The infinite crusade and against the elements
Once we finish the campaign, we can continue playing random missions to further level our characters or complete the Morale Table. But that’s not all, since Neocore Games has announced that after its launch, in addition to all the content that the game already brings, the “seasons” will begin: content with new enemies, encounters or bosses and more difficult challenges for the most brave gentlemen, who will liven up the game’s post-game content. Those who still think this is not enough also have a PvP mode to celebrate “jousts” and see who wins in 4 vs. 4 battles.with various game modes. All this in the scenarios that we have already been able to enjoy during the campaign and some new ones. To say here that they are the ones that Neocore has accustomed us to: gloomy and gloomy, but not without a certain charm and very striking. Unfortunately, like many games of this style, they can be a bit repetitive, but the structure of their missions and combat has made it less noticeable.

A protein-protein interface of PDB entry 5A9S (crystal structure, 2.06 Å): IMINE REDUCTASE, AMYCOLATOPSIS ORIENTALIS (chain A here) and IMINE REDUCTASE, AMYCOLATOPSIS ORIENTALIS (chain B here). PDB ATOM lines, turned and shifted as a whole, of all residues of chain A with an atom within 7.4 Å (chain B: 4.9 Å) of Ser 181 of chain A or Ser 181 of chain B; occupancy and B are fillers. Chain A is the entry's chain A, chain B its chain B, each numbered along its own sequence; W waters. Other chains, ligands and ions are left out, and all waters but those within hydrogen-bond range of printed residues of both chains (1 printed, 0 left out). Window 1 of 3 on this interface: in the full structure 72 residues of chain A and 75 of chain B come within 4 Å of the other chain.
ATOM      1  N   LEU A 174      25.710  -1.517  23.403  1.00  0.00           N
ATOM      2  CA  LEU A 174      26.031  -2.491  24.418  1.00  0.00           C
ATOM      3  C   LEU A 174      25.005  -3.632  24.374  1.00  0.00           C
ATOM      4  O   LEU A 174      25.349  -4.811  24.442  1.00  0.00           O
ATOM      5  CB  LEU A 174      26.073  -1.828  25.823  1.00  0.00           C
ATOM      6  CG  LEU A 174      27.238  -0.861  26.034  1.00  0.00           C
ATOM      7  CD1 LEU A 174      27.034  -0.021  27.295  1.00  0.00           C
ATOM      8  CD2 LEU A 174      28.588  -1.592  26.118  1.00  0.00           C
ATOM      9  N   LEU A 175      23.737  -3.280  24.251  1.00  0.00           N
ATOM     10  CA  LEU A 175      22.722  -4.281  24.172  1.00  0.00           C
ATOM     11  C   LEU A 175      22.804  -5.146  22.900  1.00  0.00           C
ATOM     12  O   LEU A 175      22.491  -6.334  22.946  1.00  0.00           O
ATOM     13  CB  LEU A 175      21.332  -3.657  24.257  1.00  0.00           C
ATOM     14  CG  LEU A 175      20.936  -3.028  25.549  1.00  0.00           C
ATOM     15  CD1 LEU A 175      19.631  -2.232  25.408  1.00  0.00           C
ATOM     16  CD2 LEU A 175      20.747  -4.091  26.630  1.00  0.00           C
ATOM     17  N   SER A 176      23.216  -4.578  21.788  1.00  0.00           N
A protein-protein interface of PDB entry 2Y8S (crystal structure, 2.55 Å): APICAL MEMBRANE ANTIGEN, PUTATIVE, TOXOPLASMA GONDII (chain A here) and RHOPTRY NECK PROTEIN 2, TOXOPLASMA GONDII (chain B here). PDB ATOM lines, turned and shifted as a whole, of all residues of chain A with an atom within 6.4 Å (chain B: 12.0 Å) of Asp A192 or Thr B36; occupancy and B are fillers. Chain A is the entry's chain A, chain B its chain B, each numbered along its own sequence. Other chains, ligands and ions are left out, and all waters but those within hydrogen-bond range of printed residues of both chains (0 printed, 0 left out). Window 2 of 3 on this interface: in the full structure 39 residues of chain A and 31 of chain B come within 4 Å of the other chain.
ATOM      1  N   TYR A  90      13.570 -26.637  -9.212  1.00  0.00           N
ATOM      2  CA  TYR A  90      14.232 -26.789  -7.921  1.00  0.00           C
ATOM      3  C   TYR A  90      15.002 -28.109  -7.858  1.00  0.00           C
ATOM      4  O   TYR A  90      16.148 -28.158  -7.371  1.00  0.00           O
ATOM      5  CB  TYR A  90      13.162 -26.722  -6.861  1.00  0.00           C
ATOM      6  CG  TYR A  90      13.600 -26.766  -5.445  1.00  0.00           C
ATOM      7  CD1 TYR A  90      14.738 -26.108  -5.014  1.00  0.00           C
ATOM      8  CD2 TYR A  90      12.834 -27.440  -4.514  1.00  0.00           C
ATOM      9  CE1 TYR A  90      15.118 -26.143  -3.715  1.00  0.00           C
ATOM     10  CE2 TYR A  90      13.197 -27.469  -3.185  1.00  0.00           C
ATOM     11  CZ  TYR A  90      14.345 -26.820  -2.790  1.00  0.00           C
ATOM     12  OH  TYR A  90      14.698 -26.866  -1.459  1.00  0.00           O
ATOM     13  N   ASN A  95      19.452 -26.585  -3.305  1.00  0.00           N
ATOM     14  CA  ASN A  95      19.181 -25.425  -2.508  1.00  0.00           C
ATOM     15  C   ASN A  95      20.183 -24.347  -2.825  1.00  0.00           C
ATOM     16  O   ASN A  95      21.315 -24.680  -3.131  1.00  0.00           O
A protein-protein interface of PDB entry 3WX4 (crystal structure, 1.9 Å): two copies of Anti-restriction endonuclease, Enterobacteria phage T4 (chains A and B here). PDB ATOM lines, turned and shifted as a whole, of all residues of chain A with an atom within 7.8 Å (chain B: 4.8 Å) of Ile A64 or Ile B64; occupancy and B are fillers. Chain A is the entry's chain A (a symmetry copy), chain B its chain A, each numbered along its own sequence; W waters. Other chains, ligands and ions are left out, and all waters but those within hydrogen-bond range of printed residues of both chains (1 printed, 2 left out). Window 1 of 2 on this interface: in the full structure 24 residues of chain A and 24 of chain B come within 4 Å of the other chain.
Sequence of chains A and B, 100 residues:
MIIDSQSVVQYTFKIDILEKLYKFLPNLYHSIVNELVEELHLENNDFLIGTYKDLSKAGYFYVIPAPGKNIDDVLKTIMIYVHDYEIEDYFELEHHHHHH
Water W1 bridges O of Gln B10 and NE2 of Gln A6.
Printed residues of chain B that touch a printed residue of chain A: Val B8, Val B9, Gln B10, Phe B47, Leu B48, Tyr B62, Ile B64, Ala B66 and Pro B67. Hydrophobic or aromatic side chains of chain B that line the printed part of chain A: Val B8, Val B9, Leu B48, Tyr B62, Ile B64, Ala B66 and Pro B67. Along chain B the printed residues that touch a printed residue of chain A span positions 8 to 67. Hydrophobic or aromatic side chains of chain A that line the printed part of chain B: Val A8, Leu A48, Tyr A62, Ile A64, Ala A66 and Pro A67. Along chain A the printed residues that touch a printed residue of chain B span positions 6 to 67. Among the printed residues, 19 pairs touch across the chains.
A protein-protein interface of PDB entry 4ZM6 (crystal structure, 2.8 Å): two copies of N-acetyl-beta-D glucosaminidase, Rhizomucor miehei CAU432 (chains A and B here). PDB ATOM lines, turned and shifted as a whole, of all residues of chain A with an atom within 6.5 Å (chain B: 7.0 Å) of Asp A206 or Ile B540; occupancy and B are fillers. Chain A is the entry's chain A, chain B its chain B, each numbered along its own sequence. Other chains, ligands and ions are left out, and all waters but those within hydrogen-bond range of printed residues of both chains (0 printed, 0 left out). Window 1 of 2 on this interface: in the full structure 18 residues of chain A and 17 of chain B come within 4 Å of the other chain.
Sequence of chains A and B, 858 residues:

The music, on the other hand, is medieval rhythms and ballads, sometimes slower, sometimes more frenetic, that match what is on screen, with a very successful use of percussion and vocals. Without being a technical wonder, the game greatly embellishes the experience, but it is not without its flaws. Sometimes the shadows fail and the use of the same color patterns does not help to make the scenarios more different. It is also understandable that they have delayed the game several times. Although it has served to add content, it shows that they had to optimize it a little more, because in 30 hours of play it has thrown me to the desktop twice. As long as it is not an alarming amount, it justifiesthe delays suffered, apart from the fact that there are still lines of dialogue to implement and quite a few texts to locate in Spanish. Another point in its favor is that, except for the huge disk space it requires (120 gigabytes), the game doesn’t ask much of the rest of the components and even users with modest equipment will be able to run it without major problems.